The Government of British Columbia has awarded a permit to the Fort Nelson First Nation to advance a geothermal energy project with the potential to produce clean, renewable electricity for people in the Fort Nelson area.

“Fort Nelson is not connected to B.C.’s electricity grid, so geothermal energy could replace power currently generated from fossil fuels or imported from Alberta,” said Bruce Ralston, Minister of Energy, Mines and Petroleum Resources. “This permit gives the Fort Nelson First Nation the certainty it needs to attract investment and move forward with developing a geothermal energy project that will reduce climate pollution while creating new jobs and opportunities.”

The permit grants geothermal resource rights (tenure) to Deh Tai GP Inc., a development company of the Fort Nelson First Nation. The rights will be for 25 parcels of land, totalling about 6,800 hectares, in the mature Clarke Lake gas field near the community of Fort Nelson in the northeast corner of the province. With tenure secured, Deh Tai can apply to the BC Oil and Gas Commission for well authorizations to conduct exploratory drilling to assess geothermal potential.

Under CleanBC, the provincial government is working in collaboration with Indigenous peoples to seize new clean energy and economic development opportunities.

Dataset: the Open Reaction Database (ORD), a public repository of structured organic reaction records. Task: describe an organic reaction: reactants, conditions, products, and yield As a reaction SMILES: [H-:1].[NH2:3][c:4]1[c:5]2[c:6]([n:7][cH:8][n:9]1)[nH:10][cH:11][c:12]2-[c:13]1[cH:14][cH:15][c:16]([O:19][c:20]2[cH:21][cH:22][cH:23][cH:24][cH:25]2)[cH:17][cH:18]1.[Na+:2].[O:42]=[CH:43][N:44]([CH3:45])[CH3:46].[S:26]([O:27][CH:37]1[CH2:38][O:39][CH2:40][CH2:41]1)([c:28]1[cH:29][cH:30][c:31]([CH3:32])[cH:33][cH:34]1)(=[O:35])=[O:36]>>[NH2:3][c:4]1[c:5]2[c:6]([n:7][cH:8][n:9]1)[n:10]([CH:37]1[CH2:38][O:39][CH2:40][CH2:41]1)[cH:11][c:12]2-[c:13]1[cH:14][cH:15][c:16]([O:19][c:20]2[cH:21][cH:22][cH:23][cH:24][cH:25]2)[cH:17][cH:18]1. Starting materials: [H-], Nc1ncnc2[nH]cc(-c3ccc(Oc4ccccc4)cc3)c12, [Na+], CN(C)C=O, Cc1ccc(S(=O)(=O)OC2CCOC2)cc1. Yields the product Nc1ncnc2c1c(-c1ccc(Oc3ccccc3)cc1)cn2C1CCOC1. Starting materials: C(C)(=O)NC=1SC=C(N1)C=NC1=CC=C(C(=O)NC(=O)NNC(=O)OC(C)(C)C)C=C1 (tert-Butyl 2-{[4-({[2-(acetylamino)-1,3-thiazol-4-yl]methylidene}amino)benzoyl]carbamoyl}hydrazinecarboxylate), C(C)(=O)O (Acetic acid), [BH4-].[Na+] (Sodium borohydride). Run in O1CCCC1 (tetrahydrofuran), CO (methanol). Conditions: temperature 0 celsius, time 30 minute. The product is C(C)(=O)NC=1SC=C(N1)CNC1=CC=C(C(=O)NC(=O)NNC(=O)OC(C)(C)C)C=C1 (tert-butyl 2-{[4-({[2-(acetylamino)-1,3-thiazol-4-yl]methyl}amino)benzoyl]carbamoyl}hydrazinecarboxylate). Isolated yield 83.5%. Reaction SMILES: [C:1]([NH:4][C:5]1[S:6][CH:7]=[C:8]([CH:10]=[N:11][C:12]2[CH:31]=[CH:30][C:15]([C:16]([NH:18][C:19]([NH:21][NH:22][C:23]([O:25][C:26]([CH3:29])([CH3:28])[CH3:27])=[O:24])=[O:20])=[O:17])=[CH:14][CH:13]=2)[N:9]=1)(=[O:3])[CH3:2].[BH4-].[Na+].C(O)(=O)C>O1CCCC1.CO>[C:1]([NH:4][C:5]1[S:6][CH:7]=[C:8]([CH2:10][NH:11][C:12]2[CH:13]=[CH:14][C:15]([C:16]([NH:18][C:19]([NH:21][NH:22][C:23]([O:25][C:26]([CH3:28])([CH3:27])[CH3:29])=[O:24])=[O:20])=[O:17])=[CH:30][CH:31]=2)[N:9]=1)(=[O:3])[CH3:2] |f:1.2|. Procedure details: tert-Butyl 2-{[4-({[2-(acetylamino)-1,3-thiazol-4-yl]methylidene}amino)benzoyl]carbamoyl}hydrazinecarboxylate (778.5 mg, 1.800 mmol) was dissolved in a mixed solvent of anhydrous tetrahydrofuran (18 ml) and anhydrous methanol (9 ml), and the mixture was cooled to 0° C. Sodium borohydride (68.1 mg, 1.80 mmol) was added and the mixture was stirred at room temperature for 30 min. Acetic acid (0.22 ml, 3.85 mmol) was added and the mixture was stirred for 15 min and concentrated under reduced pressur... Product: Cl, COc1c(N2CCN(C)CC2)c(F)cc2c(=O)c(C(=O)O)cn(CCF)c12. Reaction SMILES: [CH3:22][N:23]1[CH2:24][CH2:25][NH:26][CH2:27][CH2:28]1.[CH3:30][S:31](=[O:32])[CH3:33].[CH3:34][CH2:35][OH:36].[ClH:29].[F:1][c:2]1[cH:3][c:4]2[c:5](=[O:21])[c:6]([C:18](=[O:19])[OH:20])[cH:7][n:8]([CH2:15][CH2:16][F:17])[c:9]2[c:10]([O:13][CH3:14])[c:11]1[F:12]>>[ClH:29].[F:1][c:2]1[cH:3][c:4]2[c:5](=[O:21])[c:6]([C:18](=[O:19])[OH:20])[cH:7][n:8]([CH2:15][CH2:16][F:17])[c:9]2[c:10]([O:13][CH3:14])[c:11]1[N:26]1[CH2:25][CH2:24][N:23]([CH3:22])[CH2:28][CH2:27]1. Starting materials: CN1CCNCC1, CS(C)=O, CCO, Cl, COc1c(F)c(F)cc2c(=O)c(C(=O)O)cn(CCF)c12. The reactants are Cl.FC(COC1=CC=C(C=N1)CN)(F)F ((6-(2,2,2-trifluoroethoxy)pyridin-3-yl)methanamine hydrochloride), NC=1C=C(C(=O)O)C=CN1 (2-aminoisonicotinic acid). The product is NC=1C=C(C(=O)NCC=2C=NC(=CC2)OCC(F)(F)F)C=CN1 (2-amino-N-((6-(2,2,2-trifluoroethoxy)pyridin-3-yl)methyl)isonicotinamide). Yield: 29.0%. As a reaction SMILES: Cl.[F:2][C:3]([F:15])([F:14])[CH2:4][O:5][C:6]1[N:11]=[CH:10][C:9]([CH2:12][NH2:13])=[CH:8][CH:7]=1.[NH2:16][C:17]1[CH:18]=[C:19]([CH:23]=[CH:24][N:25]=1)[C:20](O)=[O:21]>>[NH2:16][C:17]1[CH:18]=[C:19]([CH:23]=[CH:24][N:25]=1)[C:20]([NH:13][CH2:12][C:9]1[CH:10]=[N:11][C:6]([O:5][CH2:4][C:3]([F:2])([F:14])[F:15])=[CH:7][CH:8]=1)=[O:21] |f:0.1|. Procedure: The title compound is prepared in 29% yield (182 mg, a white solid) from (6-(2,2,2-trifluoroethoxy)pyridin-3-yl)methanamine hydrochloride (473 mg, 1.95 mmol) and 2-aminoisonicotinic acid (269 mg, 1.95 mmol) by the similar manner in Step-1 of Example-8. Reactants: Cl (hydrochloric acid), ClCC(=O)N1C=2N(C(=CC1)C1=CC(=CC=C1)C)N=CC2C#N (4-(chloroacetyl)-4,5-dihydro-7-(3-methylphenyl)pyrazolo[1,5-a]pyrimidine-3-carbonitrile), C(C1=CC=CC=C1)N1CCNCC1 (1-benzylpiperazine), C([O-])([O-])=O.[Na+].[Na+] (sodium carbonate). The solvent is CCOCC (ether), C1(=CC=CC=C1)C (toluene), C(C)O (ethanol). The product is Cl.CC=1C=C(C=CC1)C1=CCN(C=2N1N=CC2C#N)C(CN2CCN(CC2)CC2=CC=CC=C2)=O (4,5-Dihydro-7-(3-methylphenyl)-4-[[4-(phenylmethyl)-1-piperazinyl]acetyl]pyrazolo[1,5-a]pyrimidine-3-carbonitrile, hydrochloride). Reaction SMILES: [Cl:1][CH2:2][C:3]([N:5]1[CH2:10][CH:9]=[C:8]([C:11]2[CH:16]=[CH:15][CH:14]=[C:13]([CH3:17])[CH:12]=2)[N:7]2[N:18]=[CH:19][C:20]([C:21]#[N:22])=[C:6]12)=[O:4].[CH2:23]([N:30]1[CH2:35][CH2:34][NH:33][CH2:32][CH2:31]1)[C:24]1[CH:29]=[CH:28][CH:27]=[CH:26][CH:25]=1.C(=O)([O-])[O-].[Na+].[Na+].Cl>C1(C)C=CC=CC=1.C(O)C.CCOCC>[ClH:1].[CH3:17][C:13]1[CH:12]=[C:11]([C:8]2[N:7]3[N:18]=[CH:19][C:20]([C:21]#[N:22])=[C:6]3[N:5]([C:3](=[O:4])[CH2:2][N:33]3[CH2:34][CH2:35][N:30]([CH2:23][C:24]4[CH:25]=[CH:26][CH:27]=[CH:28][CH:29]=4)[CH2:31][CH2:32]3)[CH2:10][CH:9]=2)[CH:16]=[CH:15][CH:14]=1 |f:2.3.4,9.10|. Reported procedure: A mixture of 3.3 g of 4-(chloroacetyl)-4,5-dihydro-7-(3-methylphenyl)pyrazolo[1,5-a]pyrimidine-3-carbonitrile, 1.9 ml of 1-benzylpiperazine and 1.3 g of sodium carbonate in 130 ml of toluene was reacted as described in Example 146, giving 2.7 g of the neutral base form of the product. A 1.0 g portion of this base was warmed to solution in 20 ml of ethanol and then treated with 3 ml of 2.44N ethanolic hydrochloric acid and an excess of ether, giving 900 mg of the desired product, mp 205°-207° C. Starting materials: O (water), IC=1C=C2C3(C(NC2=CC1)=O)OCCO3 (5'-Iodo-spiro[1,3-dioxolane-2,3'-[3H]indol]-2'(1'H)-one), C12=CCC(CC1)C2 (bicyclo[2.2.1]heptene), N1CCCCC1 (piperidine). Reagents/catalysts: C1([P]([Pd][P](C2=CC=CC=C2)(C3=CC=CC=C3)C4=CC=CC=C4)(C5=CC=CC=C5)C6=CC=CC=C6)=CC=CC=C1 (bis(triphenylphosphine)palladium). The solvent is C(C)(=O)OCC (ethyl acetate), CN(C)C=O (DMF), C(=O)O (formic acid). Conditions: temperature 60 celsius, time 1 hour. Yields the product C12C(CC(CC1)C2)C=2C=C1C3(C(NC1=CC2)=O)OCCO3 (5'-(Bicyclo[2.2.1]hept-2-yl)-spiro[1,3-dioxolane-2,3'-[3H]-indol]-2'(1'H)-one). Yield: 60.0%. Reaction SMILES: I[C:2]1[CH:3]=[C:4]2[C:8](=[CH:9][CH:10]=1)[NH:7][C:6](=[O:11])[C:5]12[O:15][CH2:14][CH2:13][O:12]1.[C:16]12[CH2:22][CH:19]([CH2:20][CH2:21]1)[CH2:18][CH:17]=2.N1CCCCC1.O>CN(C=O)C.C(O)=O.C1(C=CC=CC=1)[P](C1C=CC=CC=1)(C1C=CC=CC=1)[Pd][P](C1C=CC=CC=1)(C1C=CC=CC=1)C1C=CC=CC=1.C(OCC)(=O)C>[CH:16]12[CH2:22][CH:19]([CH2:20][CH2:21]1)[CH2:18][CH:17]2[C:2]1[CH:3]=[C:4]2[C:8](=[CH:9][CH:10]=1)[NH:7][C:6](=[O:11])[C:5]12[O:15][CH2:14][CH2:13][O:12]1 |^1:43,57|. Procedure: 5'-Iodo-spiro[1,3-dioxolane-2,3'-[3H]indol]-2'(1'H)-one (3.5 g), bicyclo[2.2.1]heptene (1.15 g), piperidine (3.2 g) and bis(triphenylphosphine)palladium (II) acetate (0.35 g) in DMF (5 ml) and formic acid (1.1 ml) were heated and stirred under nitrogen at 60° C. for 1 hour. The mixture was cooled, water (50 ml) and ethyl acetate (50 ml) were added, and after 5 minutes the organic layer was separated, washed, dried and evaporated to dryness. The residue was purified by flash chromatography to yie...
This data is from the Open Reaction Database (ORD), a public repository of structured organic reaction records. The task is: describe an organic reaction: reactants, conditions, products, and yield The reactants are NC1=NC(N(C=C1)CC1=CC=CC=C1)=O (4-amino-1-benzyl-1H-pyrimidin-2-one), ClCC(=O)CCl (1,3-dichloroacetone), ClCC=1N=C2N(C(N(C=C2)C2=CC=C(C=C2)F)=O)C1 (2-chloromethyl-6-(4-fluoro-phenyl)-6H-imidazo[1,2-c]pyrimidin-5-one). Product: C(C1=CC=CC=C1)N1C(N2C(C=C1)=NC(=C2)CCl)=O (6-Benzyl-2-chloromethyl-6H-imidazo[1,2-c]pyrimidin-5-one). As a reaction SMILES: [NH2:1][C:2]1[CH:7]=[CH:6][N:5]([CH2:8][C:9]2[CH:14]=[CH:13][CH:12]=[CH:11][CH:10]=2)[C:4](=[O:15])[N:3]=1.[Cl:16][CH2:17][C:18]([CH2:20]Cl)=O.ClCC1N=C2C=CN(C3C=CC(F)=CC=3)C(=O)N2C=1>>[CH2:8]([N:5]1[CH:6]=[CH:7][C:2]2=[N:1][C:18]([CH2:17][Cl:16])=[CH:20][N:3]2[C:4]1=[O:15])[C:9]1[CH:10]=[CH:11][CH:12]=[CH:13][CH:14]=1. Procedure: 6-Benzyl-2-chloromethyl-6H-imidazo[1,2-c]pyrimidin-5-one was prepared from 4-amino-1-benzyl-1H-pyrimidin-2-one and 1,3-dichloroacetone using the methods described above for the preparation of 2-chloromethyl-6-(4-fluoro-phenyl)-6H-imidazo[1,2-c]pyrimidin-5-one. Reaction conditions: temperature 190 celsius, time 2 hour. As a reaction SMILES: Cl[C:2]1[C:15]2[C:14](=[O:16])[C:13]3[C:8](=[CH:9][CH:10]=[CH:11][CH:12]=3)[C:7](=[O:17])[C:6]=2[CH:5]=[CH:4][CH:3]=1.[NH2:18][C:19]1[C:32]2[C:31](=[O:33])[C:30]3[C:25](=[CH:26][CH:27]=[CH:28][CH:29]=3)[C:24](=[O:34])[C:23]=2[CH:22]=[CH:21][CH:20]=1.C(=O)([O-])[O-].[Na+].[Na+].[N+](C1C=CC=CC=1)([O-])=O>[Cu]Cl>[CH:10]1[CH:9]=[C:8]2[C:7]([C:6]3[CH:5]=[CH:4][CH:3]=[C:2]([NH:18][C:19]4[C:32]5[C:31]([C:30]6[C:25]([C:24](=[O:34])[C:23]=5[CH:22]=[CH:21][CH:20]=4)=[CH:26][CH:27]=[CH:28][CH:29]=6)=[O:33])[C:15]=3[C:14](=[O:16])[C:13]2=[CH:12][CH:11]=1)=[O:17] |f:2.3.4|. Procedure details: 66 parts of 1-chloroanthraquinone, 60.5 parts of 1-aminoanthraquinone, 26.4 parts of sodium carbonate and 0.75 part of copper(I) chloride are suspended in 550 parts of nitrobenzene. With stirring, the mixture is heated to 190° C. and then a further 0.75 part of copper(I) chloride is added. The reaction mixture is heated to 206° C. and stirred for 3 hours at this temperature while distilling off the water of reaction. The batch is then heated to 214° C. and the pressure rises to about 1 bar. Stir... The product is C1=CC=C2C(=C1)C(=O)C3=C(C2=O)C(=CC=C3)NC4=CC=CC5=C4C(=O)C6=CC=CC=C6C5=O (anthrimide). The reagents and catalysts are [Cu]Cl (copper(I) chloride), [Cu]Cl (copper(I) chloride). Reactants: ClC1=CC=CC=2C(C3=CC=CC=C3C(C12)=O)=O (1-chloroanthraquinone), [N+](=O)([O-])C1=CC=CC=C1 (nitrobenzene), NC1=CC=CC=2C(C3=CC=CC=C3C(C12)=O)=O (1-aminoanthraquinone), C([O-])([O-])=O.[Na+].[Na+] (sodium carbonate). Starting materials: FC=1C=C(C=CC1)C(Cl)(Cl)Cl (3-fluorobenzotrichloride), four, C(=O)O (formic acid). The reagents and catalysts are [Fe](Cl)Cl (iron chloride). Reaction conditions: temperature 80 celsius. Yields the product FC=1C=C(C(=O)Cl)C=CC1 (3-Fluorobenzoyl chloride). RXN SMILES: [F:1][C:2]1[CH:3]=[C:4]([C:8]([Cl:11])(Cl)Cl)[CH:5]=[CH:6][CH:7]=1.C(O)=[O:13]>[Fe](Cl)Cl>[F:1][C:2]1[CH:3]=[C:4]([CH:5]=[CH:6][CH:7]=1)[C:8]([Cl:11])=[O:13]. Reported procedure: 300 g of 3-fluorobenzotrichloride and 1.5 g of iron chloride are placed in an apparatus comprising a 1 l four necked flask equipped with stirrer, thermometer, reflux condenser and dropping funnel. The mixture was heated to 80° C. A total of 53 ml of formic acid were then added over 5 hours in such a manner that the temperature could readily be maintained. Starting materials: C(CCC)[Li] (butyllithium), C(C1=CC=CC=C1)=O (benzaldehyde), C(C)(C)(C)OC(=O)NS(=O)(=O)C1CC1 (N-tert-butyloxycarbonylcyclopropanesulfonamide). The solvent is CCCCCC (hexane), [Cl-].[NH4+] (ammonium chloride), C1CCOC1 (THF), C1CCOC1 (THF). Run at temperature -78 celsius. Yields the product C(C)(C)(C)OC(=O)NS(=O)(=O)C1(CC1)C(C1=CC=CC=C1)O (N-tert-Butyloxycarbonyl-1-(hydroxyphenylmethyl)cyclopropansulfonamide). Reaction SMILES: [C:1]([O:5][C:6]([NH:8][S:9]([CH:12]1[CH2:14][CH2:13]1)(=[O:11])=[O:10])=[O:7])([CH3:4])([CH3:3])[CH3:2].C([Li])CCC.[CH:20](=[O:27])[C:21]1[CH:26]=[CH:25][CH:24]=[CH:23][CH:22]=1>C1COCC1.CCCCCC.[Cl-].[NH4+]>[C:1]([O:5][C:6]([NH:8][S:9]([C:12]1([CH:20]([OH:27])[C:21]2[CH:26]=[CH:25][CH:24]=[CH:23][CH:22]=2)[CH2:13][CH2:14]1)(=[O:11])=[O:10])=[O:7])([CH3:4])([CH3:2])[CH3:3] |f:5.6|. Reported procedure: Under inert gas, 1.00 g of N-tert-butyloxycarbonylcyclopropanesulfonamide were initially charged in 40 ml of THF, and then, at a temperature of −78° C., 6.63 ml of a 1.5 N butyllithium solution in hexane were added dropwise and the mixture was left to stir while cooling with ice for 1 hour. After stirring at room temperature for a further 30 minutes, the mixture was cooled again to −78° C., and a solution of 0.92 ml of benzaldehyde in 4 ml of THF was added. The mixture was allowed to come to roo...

“With the Clark Lake Geothermal Project, Fort Nelson First Nation is proudly demonstrating Indigenous leadership that will help pave the way for Western Canada’s transition toward a cleaner and more energy secure future,” said Chief Sharleen Gale, Fort Nelson First Nation. “We look forward to continuing to work with our federal and provincial partners to make this project a model success that benefits our community members and the surrounding territory.”

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The province and BC Hydro are encouraged by the potential of geothermal to add to British Columbia’s mix of energy resources, particularly in remote areas of northeast B.C. where past exploration activities have reduced the risks and costs associated with drilling and gathering critical temperature and reservoir data required to advance geothermal projects. Unlike wind, solar and run-of-river projects, which are intermittent, geothermal is a firm, reliable source of generation providing electrical capacity whenever it is needed.

The Fort Nelson First Nation received $1 million from Natural Resources Canada in August 2019 for the assessment of geothermal energy at Clarke Lake.


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